9. Spinal cord localization in the treatment of lung cancer: use of radiographic landmarks

    International Nuclear Information System (INIS)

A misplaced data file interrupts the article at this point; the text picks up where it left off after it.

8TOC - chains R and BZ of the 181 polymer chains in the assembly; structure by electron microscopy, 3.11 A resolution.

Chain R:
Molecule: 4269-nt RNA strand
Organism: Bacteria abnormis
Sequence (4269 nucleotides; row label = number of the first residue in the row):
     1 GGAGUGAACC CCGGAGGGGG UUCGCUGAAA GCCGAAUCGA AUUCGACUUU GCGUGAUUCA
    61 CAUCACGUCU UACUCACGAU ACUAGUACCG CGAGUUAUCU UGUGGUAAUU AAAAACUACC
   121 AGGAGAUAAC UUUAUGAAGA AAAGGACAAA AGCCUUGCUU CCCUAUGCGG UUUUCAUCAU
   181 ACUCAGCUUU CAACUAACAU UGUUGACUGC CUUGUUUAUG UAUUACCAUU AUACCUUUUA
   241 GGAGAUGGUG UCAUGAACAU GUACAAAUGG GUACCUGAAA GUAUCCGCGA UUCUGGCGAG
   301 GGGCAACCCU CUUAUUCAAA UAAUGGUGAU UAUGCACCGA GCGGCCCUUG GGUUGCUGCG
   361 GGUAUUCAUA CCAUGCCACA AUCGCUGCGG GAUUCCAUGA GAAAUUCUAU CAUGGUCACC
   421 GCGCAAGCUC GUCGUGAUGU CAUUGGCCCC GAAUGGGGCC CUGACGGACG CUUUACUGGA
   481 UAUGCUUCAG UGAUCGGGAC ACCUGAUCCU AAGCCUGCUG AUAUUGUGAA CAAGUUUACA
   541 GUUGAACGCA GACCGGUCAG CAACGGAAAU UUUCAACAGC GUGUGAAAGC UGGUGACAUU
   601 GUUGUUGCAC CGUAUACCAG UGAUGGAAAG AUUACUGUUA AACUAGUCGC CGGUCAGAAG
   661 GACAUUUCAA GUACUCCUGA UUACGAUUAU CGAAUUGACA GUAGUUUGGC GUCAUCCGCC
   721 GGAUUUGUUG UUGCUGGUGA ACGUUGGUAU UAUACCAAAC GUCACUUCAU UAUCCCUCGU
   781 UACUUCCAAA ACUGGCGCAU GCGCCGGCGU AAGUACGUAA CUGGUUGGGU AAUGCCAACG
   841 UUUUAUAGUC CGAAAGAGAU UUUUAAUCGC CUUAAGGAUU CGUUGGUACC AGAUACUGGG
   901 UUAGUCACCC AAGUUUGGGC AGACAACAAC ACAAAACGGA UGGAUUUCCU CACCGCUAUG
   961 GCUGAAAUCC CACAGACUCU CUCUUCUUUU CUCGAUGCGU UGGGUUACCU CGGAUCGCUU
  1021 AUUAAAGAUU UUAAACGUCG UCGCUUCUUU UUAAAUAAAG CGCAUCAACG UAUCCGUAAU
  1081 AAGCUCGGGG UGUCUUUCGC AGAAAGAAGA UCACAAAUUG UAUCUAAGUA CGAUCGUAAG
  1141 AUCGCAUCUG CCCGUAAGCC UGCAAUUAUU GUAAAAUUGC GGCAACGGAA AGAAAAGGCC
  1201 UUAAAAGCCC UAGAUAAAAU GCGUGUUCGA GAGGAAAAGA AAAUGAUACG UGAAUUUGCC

Purpose: In the treatment of thoracic malignancies with radiotherapy, the critical dose-limiting structure is the spinal cord. Oblique fields typically are designed to exclude the spinal cord, and by convention, the field edge that shields the spinal cord is placed at the anterior border of the vertebral pedicles. Thus, the purpose of our study was to estimate the distance between the field edge and spinal cord in oblique fields that were designed by using the vertebral pedicle as a radiographic landmark. Methods and Materials: The spinal cord of a cadaver was wrapped in wire, and oblique fields were simulated at 15 deg. intervals. The distance from the spinal cord to a field edge placed at the anterior border of the pedicle was measured. In the second investigation, a three-dimensional treatment planning system was used to simulate hypothetical fields using actual patient data from computed tomography (n = 10), and measurements identical to those in the anatomical model were made (n = 1,100). Results: The results of the anatomical and computed tomographic models were in close agreement (mean difference, 0.6 mm). The computed tomographic model predicted a mean field edge to spinal cord distance of 8.7 mm (95% confidence interval, 5.6-11.8 mm) for (30 deg. (150 deg.)) oblique fields and 8.0 mm (95% confidence interval, 4.7-11.7 mm) for (45 deg. (135 deg.)) oblique fields. This distance was greatest at levels T-1, T-2, and T-11 (8 to 20% greater). Conclusions: The mean distance from a field edge placed at the anterior border of a vertebral pedicle to the spinal cord for commonly used oblique angles constitutes a sufficient margin to account for expected differences in daily positional variations and mechanical uncertainties